Nopales (Grilled Cactus Paddles)

30 Apr


With spring upon us, I’ve been looking to expand my grilling options. The idea of cooking and eating a cactus might sound intimidating, but the reality is much simpler than you’d think. All you have to do is scrape off their thorns, and grill them – it’s that easy.

Nopales are the paddles of oputina (prickly pear) cactus, commonly found in Mexico. They are a common vegetable in Mexico, and taste a little like green beans, but slightly more acidic. They are a great addition to grilled meat dishes, or tasty just on their own. They are also often sliced/diced and served with eggs or in salads.


Serves four

6-8 nopales
1 tbsp olive oil
1/4 tsp each salt and pepper

Using a sharp knife, hold the nopales by its stem and scrape off its thorns. Then hold it on the other side and scrape down its stem until you get to the soft part. Rinse and pat dry.

Brush the oil onto the nopales, and sprinkle on the salt and pepper. Grill on direct, medium heat, and flip once it is slightly charred, about two minutes. Grill for another two minutes – you’ll know they’re ready when they are soft and dark green. Slice and serve.

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19 Responses to “Nopales (Grilled Cactus Paddles)”

  1. justagirlfromaamchimumbai April 30, 2013 at 11:04 am #

    Have never tasted a cactus before. Although I can totally imagine this in a salsa with some mangoes :) you got me thinking . . .

  2. Gina April 30, 2013 at 11:44 am #

    Even before we started on Paleo, nopales were part of our diet. Grilled them, chop them, add chopped onion, cilantro, a pinch of salt and few drops of lime juice and you have a tasty nopales salad!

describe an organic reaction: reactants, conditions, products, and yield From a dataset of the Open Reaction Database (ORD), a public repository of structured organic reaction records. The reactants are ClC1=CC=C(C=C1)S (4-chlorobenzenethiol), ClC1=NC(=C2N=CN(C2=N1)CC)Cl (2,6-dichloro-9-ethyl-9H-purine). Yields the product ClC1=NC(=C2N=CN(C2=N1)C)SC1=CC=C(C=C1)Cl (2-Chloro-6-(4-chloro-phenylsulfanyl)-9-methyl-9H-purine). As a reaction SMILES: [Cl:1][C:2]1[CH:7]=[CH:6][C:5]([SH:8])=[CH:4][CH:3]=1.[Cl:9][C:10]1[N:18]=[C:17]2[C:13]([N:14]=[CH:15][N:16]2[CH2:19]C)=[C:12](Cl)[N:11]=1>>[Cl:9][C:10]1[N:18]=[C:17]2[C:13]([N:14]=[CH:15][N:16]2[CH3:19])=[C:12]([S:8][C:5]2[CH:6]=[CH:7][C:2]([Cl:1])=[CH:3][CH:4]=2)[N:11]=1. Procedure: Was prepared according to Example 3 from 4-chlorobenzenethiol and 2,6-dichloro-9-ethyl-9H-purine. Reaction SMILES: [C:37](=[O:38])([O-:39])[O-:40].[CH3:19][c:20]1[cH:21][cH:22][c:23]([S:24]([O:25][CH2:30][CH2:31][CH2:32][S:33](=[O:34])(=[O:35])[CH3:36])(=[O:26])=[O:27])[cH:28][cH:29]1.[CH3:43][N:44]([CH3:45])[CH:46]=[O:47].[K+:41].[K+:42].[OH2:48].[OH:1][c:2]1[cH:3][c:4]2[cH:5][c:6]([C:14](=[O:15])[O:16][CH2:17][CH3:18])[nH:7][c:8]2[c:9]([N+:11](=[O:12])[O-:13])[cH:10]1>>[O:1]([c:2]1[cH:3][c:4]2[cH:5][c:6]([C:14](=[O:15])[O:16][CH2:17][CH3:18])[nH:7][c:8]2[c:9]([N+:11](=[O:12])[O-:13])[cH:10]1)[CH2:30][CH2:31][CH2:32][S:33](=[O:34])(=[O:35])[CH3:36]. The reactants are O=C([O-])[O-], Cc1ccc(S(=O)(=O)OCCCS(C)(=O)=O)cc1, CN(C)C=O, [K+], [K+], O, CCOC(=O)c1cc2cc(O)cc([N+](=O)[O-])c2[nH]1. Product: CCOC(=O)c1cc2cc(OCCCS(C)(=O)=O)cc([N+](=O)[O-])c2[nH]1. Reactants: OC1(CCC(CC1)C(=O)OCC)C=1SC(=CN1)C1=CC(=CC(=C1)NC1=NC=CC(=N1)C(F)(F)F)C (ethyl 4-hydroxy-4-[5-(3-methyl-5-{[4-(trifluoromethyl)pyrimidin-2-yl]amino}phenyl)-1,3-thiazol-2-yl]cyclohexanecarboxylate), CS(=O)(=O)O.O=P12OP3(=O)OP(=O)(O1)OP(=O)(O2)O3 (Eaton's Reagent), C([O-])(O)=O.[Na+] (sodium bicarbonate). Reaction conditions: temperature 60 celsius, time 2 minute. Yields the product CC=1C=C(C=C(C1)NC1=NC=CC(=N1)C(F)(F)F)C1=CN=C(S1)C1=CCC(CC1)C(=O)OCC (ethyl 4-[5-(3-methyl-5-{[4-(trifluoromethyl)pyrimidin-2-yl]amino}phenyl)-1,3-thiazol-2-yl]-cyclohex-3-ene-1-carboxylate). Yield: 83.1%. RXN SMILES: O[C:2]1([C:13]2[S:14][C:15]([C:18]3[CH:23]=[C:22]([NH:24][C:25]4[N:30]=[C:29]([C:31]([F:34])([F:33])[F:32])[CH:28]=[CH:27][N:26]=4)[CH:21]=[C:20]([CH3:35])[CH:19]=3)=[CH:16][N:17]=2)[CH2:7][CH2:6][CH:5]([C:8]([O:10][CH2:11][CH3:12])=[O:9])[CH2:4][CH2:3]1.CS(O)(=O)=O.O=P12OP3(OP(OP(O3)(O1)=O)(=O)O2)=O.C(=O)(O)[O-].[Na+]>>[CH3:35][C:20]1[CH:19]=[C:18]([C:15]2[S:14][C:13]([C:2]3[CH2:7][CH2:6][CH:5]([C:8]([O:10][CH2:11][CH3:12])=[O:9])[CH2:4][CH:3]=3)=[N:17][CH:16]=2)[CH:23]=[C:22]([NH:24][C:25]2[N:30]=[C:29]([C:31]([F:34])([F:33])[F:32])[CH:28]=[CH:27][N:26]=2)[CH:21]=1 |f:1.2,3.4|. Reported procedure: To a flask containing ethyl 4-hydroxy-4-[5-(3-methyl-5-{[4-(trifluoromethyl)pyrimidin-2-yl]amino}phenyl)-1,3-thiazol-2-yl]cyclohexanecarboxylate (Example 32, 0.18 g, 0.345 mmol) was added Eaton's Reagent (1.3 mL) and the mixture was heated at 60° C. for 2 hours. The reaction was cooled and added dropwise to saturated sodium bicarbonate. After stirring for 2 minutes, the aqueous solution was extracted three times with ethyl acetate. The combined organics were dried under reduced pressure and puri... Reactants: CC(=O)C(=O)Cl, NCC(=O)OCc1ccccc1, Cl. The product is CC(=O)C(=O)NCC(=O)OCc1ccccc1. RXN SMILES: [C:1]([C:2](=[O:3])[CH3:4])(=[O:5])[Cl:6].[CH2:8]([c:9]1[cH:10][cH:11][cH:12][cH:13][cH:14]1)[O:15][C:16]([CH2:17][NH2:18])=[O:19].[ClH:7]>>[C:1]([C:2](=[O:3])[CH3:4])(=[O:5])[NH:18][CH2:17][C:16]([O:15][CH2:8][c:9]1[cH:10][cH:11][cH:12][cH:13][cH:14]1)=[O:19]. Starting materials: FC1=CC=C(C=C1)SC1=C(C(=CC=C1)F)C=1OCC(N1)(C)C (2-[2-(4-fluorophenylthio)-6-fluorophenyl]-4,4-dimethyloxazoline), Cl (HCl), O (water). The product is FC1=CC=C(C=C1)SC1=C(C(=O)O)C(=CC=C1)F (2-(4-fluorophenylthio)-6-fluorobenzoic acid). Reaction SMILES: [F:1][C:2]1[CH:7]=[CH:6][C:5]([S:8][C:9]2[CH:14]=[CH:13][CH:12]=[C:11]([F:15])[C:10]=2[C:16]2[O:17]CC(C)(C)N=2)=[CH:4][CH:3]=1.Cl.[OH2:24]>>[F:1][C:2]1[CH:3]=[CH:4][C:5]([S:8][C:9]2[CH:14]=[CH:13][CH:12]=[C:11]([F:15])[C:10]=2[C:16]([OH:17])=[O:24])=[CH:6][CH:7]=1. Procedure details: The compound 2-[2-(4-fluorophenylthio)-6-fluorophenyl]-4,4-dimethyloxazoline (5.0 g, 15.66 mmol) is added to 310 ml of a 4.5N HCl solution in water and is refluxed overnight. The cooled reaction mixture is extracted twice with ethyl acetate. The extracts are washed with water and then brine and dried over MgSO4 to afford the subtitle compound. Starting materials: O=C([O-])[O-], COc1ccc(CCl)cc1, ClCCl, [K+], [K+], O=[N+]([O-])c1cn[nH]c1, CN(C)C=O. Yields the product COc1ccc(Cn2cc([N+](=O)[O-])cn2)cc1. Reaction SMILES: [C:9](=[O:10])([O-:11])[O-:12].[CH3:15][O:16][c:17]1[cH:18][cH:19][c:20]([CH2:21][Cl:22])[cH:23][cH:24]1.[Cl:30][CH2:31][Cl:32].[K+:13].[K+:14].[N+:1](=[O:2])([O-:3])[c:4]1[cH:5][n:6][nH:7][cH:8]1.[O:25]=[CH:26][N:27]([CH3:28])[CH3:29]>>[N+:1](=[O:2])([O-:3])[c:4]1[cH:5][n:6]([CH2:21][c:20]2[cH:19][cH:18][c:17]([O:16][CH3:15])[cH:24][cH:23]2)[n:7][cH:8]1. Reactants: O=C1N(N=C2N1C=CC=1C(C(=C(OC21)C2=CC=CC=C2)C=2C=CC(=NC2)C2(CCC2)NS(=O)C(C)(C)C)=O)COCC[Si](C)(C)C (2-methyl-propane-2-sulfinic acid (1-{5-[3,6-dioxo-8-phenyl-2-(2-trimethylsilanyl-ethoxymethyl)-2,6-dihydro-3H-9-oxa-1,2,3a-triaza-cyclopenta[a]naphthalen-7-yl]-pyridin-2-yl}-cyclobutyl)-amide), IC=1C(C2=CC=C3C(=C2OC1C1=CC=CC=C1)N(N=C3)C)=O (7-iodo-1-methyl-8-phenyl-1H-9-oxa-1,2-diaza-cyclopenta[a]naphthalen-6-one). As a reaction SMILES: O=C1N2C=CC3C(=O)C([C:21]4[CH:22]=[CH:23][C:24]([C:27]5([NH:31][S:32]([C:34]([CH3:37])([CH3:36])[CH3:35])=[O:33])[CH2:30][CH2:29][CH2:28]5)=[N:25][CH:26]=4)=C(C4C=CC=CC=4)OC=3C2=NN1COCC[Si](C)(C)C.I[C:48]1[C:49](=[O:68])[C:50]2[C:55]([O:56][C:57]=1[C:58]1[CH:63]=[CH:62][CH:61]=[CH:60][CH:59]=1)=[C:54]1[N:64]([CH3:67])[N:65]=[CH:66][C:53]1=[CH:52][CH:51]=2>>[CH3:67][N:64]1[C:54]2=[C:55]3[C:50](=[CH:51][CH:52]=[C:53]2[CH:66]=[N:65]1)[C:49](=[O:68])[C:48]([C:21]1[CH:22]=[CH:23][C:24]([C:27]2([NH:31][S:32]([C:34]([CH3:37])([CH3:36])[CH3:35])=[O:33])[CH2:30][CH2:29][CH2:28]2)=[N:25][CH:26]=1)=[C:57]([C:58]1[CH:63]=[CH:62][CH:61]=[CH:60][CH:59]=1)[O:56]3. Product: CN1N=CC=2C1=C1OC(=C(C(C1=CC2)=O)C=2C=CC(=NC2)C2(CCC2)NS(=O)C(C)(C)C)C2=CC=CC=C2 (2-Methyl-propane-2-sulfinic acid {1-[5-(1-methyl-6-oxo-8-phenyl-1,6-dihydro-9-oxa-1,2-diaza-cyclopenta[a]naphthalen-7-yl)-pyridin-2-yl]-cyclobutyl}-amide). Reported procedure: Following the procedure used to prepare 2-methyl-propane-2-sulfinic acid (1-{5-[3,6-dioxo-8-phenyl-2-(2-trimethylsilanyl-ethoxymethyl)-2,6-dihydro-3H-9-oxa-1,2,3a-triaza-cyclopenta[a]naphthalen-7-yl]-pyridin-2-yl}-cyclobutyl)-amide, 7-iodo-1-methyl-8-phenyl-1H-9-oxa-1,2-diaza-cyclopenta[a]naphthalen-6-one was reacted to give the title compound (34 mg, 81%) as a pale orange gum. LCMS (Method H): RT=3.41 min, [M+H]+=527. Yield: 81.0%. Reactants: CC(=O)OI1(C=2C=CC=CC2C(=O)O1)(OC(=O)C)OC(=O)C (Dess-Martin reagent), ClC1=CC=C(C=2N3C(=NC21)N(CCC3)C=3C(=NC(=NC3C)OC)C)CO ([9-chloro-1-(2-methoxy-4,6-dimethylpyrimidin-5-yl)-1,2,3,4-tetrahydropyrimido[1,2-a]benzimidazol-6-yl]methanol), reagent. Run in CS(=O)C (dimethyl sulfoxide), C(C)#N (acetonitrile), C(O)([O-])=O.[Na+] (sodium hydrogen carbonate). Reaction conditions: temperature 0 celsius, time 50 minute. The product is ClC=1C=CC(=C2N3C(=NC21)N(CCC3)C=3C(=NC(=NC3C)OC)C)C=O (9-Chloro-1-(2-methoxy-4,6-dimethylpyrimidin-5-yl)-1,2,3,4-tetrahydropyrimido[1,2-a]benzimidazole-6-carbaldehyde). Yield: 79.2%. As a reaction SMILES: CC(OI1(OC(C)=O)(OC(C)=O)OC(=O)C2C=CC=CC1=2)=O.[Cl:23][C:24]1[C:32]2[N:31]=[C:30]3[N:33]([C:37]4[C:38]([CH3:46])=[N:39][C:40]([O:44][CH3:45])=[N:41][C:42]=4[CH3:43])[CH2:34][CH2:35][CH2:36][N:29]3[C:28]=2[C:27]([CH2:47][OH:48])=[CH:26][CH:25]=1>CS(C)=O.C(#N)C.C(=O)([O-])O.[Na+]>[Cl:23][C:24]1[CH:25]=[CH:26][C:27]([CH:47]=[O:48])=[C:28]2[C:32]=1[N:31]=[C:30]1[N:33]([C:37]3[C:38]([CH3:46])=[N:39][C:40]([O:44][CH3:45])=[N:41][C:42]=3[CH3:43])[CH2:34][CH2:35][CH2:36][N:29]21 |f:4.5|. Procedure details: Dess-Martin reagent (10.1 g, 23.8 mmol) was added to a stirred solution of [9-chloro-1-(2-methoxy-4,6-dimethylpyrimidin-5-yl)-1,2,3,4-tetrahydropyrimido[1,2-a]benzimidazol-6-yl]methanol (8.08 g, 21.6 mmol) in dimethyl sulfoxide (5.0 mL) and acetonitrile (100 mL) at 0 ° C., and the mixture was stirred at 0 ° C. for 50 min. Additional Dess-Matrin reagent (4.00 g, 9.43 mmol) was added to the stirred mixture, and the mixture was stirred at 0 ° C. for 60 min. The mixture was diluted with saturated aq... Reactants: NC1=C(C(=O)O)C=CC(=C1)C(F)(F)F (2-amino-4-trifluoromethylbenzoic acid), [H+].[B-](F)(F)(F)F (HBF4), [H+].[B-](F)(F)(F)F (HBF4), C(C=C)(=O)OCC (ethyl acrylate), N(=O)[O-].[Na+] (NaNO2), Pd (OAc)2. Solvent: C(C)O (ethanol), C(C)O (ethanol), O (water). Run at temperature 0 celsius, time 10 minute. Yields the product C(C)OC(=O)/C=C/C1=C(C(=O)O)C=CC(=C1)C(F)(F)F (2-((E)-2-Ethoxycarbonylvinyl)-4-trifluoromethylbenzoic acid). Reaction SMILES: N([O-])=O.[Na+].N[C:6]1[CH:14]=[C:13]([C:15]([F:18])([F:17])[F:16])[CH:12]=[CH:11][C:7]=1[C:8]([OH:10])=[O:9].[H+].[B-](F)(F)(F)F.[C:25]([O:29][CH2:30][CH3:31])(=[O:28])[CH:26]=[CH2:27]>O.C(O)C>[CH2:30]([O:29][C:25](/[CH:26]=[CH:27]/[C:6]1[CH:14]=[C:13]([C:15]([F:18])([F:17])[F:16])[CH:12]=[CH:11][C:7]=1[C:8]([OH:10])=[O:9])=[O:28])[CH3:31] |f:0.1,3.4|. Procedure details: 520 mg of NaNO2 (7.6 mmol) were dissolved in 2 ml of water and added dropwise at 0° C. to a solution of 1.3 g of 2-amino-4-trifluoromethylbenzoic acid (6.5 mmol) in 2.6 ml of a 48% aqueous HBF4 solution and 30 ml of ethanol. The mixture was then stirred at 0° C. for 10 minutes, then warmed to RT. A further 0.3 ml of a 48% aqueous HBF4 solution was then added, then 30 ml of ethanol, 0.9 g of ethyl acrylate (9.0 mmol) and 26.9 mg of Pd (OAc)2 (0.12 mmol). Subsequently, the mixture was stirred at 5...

3. mjohnson9706 April 30, 2013 at 12:28 pm #

    I love nopales, but only ever have them grilled when dining out. We will have to try them at home now, thanks for the recipe :)

  4. yanniesaurus April 30, 2013 at 8:08 pm #

    We have prickly pear here in Australia (not sure if it is the same one..) but I know that maltese farmers used it as a wind breaker for there crops. So, they start to fruit, my nuna and nunu (Grandma and Granddad) always have the fruit frozen in the freezer, and we eat them like Iceblocks! I would have never thought to eat the paddles..

  5. Lindsey April 30, 2013 at 9:09 pm #

    I have made this once. I found it much harder to do at home than I expected. I didn’t care for it either. Did you like it?

  6. Be Brain Fit (@BeBrainFit) May 1, 2013 at 12:28 am #

    Another way to get rid of the thorns on the pads and prickly pear fruit is to wave it over a flame, like on a gas stove. Oddly, nopales are also called “tunas” but have nothing to do with fish. I live in Tucson and prickly pear cactus are a common site in the wild and in gardens. This time of year they have yellow, orange, and pink flowers – gorgeous!

    • Susan Thomas May 3, 2013 at 12:26 am #

      I’ve always wondered what people did with these. This sounds interesting!

    • Marianne June 14, 2013 at 3:24 pm #